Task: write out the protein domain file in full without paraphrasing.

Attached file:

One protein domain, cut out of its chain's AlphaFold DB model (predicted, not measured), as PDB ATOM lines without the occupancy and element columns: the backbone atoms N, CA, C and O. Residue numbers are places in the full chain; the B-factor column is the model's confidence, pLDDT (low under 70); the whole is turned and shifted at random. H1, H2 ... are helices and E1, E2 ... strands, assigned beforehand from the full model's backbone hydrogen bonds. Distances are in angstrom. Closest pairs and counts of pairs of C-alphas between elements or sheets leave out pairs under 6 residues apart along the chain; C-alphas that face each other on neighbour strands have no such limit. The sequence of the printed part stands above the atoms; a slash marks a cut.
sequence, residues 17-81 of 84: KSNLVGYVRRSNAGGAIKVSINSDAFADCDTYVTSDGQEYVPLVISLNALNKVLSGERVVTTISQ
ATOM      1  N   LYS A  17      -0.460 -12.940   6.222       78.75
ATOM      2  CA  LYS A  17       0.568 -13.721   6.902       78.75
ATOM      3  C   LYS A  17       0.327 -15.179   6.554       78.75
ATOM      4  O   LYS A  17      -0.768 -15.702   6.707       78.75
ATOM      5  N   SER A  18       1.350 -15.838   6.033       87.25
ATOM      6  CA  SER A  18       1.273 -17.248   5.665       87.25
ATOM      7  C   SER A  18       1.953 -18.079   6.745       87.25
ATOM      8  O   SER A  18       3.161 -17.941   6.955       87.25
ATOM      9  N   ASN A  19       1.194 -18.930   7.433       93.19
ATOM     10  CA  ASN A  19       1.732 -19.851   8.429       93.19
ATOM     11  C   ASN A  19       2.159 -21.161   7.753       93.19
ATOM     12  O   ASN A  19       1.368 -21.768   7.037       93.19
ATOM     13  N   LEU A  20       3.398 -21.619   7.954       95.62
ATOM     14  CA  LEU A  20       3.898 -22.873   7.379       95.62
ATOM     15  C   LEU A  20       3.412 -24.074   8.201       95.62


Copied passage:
One protein domain, cut out of its chain's AlphaFold DB model (predicted, not measured), as PDB ATOM lines without the occupancy and element columns: the backbone atoms N, CA, C and O. Residue numbers are places in the full chain; the B-factor column is the model's confidence, pLDDT (low under 70); the whole is turned and shifted at random. H1, H2 ... are helices and E1, E2 ... strands, assigned beforehand from the full model's backbone hydrogen bonds. Distances are in angstrom. Closest pairs and counts of pairs of C-alphas between elements or sheets leave out pairs under 6 residues apart along the chain; C-alphas that face each other on neighbour strands have no such limit. The sequence of the printed part stands above the atoms; a slash marks a cut.
sequence, residues 17-81 of 84: KSNLVGYVRRSNAGGAIKVSINSDAFADCDTYVTSDGQEYVPLVISLNALNKVLSGERVVTTISQ
ATOM      1  N   LYS A  17      -0.460 -12.940   6.222       78.75
ATOM      2  CA  LYS A  17       0.568 -13.721   6.902       78.75
ATOM      3  C   LYS A  17       0.327 -15.179   6.554       78.75
ATOM      4  O   LYS A  17      -0.768 -15.702   6.707       78.75
ATOM      5  N   SER A  18       1.350 -15.838   6.033       87.25
ATOM      6  CA  SER A  18       1.273 -17.248   5.665       87.25
ATOM      7  C   SER A  18       1.953 -18.079   6.745       87.25
ATOM      8  O   SER A  18       3.161 -17.941   6.955       87.25
ATOM      9  N   ASN A  19       1.194 -18.930   7.433       93.19
ATOM     10  CA  ASN A  19       1.732 -19.851   8.429       93.19
ATOM     11  C   ASN A  19       2.159 -21.161   7.753       93.19
ATOM     12  O   ASN A  19       1.368 -21.768   7.037       93.19
ATOM     13  N   LEU A  20       3.398 -21.619   7.954       95.62
ATOM     14  CA  LEU A  20       3.898 -22.873   7.379       95.62
ATOM     15  C   LEU A  20       3.412 -24.074   8.201       95.62